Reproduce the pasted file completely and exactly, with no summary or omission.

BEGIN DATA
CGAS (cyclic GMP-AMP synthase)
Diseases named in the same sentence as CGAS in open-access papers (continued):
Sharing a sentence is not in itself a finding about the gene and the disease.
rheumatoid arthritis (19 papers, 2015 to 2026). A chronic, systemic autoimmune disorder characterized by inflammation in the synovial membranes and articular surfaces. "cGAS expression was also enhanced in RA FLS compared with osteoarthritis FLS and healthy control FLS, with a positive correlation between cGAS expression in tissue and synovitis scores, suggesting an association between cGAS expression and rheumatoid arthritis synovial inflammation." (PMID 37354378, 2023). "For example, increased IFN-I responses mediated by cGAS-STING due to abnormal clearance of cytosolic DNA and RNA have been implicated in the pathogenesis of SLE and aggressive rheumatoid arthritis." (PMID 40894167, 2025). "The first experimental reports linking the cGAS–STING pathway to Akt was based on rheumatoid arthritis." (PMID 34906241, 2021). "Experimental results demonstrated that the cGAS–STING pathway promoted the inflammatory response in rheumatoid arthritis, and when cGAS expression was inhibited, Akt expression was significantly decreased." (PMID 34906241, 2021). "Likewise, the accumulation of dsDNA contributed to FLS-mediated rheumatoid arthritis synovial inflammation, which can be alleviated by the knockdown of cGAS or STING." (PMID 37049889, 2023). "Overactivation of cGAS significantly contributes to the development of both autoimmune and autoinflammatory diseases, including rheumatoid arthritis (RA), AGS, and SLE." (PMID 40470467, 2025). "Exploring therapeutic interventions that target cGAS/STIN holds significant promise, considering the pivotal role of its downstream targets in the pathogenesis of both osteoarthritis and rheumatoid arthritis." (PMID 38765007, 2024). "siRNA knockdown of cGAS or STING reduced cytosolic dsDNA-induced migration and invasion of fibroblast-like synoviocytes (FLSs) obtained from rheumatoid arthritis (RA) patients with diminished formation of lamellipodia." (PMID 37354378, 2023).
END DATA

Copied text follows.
CGAS (cyclic GMP-AMP synthase)
Diseases named in the same sentence as CGAS in open-access papers (continued):
Sharing a sentence is not in itself a finding about the gene and the disease.
rheumatoid arthritis (19 papers, 2015 to 2026). A chronic, systemic autoimmune disorder characterized by inflammation in the synovial membranes and articular surfaces. "cGAS expression was also enhanced in RA FLS compared with osteoarthritis FLS and healthy control FLS, with a positive correlation between cGAS expression in tissue and synovitis scores, suggesting an association between cGAS expression and rheumatoid arthritis synovial inflammation." (PMID 37354378, 2023). "For example, increased IFN-I responses mediated by cGAS-STING due to abnormal clearance of cytosolic DNA and RNA have been implicated in the pathogenesis of SLE and aggressive rheumatoid arthritis." (PMID 40894167, 2025). "The first experimental reports linking the cGAS–STING pathway to Akt was based on rheumatoid arthritis." (PMID 34906241, 2021). "Experimental results demonstrated that the cGAS–STING pathway promoted the inflammatory response in rheumatoid arthritis, and when cGAS expression was inhibited, Akt expression was significantly decreased." (PMID 34906241, 2021). "Likewise, the accumulation of dsDNA contributed to FLS-mediated rheumatoid arthritis synovial inflammation, which can be alleviated by the knockdown of cGAS or STING." (PMID 37049889, 2023). "Overactivation of cGAS significantly contributes to the development of both autoimmune and autoinflammatory diseases, including rheumatoid arthritis (RA), AGS, and SLE." (PMID 40470467, 2025). "Exploring therapeutic interventions that target cGAS/STIN holds significant promise, considering the pivotal role of its downstream targets in the pathogenesis of both osteoarthritis and rheumatoid arthritis." (PMID 38765007, 2024). "siRNA knockdown of cGAS or STING reduced cytosolic dsDNA-induced migration and invasion of fibroblast-like synoviocytes (FLSs) obtained from rheumatoid arthritis (RA) patients with diminished formation of lamellipodia." (PMID 37354378, 2023).